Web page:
Dates: Aug 1 – 4, 2014
Location: Quebec City, Canada
Continuing the mission of the past AGI conferences, AGI-14 gathers an international group of leading academic and industry researchers involved in scientific and engineering work aimed directly toward the goal of Artificial General Intelligence (AGI).
AGI-14@Quebec City will be held from August 1 – 4 of 2014, immediately after the Twenty-Eighth AAAI Conference on Artificial Intelligence (AAAI-14), and after the 36th Annual Conference of the Cognitive Science Society (CogSci 2014). AGI-14 will feature talks and posters, keynote speeches, and demonstrations. Beside the main conference, there will be tutorials and workshops.
AGI conferences are organized by the Artificial General Intelligence Society, in cooperation with the Association for the Advancement of Artificial Intelligence (AAAI). The proceedings of AGI-14 will be published as a book in Springer’s Lecture Notes in AI series, and all the accepted papers will be available online.
“Artificial General Intelligence”
The original goal of the AI field was the construction of “thinking machines” – that is, computer systems with human-like general intelligence. Due to the difficulty of this task, for the last few decades the majority of AI researchers have focused on what has been called “narrow AI” – the production of AI systems displaying intelligence regarding specific, highly constrained tasks.
In recent years, however, more and more researchers have recognized the necessity – and feasibility – of returning to the original goals of the field by treating intelligence as a whole. Increasingly, there is a call for a transition back to confronting the more difficult issues of “human-level intelligence” and more broadly artificial general intelligence. AGI research differs from the ordinary AI research by stressing on the versatility and wholeness of intelligence, and by carrying out the engineering practice according to an outline of a system comparable to the human mind in a certain sense.
The AGI conference series has played, and continues to play, a significant role in this resurgence of research on artificial intelligence in the deeper, original sense of the term of “artificial intelligence”. The conferences encourage interdisciplinary research based on different understandings of intelligence, and exploring different approaches.
Workshop on AGI & Cog Sci
AGI-2014 Workshop on AGI and Cognitive Science
For the first time, in 2014, an AGI conference will include a workshop specifically focused on AGI in its relation to other aspects of Cognitive Science.
Contributions should be submitted in the form of extended abstracts (ca. 4-8 pages in LNCS format). Submission deadline for extended abstracts is June 1,2014. Instructions regarding abstract submission will be posted here by Jan. 15.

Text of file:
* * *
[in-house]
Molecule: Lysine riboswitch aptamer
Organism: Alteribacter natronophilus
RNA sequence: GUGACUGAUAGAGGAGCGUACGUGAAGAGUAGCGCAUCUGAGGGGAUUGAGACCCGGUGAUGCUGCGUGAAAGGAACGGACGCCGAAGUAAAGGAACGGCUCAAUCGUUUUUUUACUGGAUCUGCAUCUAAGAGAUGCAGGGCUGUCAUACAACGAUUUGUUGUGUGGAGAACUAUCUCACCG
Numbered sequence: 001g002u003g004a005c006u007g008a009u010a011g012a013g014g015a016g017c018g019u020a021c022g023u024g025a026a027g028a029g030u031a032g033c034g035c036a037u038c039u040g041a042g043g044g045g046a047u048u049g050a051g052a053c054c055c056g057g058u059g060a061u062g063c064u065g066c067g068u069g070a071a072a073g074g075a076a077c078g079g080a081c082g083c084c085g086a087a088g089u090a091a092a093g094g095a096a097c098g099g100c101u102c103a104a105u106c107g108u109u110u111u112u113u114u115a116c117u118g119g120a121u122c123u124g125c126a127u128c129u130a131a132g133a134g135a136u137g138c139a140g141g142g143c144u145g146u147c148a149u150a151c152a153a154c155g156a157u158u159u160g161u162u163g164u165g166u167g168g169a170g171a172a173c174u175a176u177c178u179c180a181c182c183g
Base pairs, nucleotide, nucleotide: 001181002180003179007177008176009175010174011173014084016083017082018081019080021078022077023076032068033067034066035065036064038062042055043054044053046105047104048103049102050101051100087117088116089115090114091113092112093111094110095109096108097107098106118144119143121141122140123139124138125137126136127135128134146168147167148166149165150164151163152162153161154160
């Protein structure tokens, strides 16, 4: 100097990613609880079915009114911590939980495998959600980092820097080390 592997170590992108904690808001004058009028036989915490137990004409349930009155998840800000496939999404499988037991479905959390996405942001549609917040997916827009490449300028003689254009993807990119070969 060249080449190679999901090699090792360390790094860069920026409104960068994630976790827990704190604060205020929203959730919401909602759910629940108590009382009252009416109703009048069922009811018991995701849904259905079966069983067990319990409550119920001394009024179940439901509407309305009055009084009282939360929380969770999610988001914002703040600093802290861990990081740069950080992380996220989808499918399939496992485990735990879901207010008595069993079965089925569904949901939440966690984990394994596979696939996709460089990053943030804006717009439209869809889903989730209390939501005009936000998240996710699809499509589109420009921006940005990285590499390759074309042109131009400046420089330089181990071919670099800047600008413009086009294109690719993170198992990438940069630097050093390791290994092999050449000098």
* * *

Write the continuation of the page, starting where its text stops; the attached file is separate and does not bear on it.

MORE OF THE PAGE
Accepted contributions will be presented as talks of about 20 minutes length, and concluded with a public discussion. A workshop proceedings will be posted online.
Background & Vision
Artificial General Intelligence is not simply AI reloaded, but may be best understood as a sub-discipline of Cognitive Science. AGI treats cognition and the mind as computational phenomena, and either strives to replicate (and exceed) human cognitive performance, or treat human and animal minds as specific cases of a more general class of intelligent system to be explored.
In the early years of the AI field, the leading approaches were mostly characterized by an understanding of cognition as the manipulation of rather abstract representations: the integration of real-world perception and action, autonomous learning, motivation and emotion were usually outside the scope of the models. AI has since seen several broad movements, including connectionism, statistical/probabilistic learning and modeling, and robotic systems.
Today, most work in AI focuses on applications or abstract methods rather than building mind-like systems. In contrast, AGI remains aimed at an understanding of the mind, in the context the progress in computational neuroscience and new insights into affect, motivation, autonomy, perceptual processing, attention, sociality, language, and so on.AGI is not well aligned with the boundaries of existing disciplines, but must draw from many fields. Unlike most work in the other sub-disciplines of Cognitive Science, AGI is ultimately always concerned with the creation of complete working systems and the identification of general functional principles, which are abstracted as algorithms and architectures.
AGI has to be informed by our best understanding of the mind, and thus cannot afford ignorance of cognitive neuroscience, cognitive and developmental psychology, linguistics, and philosophy of mind, to name just a few of the relevant fields. On the other hand, the constructionist approach of AGI offers a methodology to formulate, integrate and test theories from various cognitive sciences as computational simulations. AGI also offers formalisms, terminology and working systems that can potentially be applied to many individual problems of the other sub-disciplines of Cognitive Science.
In this workshop we want to explore and discuss AGI’s integration and role within Cognitive Science. We especially invite contributions with regard to
- Making results from other cognitive sciences fruitful to AGI
- Applications of AGI in other disciplines
- Cognitive modeling
- Intelligent agents
- Integrated architectures
- Experimental methodology
- Challenges to AGI’s existing approaches
- Methodological and epistemological issues
- History of AI and Cognitive Science
- Possible areas of collaboration between AGI and other aspects of Cognitive Science
Workshop Chair: Joscha Bach